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Heat wave over Spain

Aemet has published a warning of a heatwave over Spain. High temperatures are expected from 1. August to 6. August in most of mainland Spain.

Weather 1. August 2018 by Click to enlarge.

During the next few days high temperatures are expected in most parts of Spain with high or very high values. The heat will be especially intense and long lasting in the south-western Spain, in central areas and around the Ebro valley. Temperatures are likely to exceed 40 degrees in the south-west from Wednesday and in central areas and the Ebro valley from Thursday.

From Thursday and Friday temperatures could reach 44 degrees in the Tajo, Guadiana and Guadalquivir valleys. In northern Spain, temperatures will exceed 36 degrees in many areas from Thursday. In the rest of mainland sSpain and the Balearic Islands it is likely that temperatures reach or exceed 35 degrees from Friday and Saturday.

Minimum temperatures will also be significantly higher than normal in many areas, particularly in the south-west quadrant where they could go no lower than 25 degrees from Thursday onward.

From Monday 6th it is possible that the temperatures slowly start to come down, commencing in the north-western part of Spain.

(The article continues under the photos)

Weather 2. August 2018 by

Weather 3. August 2018 by

How to deal with the heat

Pay special attention to small children and the elderly. Children under five and those over 65 are the most vulnerable, and those who are overweight, sick or using medication.

Spend as little time as possible in the sun and use sunscreen. Dress in lightweight, light-colored clothing and cover most of the body – especially the head. Eat light foods that contain lots of fluids and minerals, such as fruits and vegetables. Drink plenty of water. Alcohol and coffee should be avoided because it dries out the body. Care for your eyes as the dry Sahara air can cause problems. In case your urine gets darker than usual or if there is less urine than usual: drink more water.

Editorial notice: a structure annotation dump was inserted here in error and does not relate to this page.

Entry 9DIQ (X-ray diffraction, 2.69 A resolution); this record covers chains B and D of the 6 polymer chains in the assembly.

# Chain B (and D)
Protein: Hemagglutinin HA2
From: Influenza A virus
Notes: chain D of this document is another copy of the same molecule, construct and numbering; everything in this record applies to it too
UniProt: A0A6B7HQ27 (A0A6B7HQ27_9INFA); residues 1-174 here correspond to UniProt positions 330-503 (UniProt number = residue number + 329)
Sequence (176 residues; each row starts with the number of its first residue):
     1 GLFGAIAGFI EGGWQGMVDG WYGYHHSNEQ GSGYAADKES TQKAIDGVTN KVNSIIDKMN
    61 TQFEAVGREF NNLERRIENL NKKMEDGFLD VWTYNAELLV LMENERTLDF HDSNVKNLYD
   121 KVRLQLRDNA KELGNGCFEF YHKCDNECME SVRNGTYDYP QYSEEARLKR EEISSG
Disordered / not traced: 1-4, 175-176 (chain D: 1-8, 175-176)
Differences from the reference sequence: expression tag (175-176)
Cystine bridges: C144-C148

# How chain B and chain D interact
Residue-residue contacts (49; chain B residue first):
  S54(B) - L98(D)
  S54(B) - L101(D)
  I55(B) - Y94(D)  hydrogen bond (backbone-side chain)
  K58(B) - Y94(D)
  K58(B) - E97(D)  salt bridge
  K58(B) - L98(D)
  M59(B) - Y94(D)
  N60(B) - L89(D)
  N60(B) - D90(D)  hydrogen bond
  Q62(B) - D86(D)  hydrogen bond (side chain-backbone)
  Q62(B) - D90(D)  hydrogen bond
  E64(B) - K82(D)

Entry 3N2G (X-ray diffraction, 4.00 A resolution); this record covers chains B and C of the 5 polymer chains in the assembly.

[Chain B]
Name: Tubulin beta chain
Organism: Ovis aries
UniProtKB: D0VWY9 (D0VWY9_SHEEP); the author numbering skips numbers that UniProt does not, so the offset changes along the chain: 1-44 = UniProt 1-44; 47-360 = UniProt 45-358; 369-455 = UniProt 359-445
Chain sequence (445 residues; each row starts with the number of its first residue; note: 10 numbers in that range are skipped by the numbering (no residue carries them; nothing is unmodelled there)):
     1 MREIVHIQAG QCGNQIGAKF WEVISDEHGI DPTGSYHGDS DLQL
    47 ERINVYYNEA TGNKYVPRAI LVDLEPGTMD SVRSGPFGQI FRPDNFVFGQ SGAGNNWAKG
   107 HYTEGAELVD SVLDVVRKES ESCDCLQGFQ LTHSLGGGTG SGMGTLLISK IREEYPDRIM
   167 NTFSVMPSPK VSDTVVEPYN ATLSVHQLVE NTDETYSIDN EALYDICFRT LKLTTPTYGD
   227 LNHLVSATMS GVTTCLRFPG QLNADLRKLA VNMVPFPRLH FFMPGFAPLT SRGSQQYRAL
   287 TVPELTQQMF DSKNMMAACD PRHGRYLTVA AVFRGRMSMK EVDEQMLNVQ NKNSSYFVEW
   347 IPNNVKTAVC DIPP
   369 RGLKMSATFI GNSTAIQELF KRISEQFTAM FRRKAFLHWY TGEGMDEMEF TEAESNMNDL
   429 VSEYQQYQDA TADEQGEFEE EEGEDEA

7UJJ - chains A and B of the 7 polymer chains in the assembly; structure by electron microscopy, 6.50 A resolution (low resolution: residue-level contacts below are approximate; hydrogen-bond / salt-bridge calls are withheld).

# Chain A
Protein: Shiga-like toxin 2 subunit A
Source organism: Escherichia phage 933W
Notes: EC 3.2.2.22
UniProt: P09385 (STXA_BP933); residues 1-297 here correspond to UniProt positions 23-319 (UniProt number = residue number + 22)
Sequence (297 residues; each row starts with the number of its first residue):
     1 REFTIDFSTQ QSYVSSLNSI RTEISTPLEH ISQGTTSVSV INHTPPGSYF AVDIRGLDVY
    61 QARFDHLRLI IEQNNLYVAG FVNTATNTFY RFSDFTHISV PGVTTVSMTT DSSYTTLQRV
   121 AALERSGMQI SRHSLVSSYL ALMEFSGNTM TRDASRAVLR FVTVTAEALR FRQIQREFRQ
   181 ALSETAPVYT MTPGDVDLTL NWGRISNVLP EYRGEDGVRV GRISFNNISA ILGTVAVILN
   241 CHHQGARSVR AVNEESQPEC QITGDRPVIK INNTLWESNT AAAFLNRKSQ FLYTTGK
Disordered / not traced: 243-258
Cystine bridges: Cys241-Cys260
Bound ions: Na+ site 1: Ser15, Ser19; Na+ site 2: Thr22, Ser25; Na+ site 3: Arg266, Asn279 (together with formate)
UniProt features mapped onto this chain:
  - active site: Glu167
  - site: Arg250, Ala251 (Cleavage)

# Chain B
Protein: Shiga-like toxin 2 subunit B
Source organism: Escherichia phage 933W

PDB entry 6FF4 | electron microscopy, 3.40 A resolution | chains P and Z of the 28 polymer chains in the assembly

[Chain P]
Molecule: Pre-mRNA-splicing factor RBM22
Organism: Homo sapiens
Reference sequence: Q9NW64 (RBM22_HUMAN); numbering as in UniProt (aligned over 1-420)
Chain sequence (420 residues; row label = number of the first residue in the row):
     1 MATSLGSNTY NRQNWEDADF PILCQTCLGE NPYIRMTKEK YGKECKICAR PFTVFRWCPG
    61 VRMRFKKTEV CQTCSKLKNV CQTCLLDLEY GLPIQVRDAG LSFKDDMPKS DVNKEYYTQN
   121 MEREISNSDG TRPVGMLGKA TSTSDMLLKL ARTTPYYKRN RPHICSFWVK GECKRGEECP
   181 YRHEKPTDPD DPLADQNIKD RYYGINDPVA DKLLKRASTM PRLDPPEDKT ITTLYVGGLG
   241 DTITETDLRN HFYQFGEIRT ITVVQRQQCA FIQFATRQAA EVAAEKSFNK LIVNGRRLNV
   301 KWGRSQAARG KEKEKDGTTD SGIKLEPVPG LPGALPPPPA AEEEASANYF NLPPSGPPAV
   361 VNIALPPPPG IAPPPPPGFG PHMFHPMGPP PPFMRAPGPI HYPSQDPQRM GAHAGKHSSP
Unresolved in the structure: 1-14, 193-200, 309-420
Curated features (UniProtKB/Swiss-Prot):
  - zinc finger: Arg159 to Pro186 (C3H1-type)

Avoid hard physical work or demanding sport, especially during the hottest time of day. Never leave anyone, neither people nor animals, in a parked car.


Symptoms of heat stroke are particularly
headache and nausea, but can also include vomiting, visual disturbances, tremors, irritability and confusion. Heatstroke can be fatal, especially for children and the elderly. If you’ve got a heatstroke you need to get treatment as soon as possible. You must immediately seek out a cool location and get help to cool the body, for example with a wet towel. You may also need to seek medical care where you get a drip containing fluids and salts.

Sleeping in the heat

  1. Do not eat too much at night. Avoid fatty foods and the meals should not be too large. But it is however recommended to increase your intake of fruits, salads and vegetables. One should not eat too close to bedtime.
  2. Drink plenty of fluids, even if you are not thirsty. Avoid all alcoholic drinks, energy drinks or coffee. Also avoid smoking.
  3. Protect your home from the sun. Use blinds and close windows and doors when the outside temperature is high. Open windows only when it is cooler outside than inside.
  4. In the bed is best to use cotton, you can also moisten the sheets with lukewarm water. If you use a pajamas they should be made of cotton. Alternatively you can sleep naked.
  5. Take a shower before going to bed, but do not use cold or warm water, but lukewarm water.
  6. Install a fan in the bedroom. If possible facilitate airflow towards a container of ice cubes, so that the air becomes cooler. If it has become colder outside you can open blinds and windows.
  7. Do not work out at night. Sports is usually good for your health, but not during a heat wave. You should exercise in the morning if possible.
  8. When nothing else works, sensible use of air conditioning is recommende. You should not have A / C turned on during the night but rather cool down the room before going to bed. One should never set the temperature to values ​​below 24 degrees.

Illustration photo by Jon Moe

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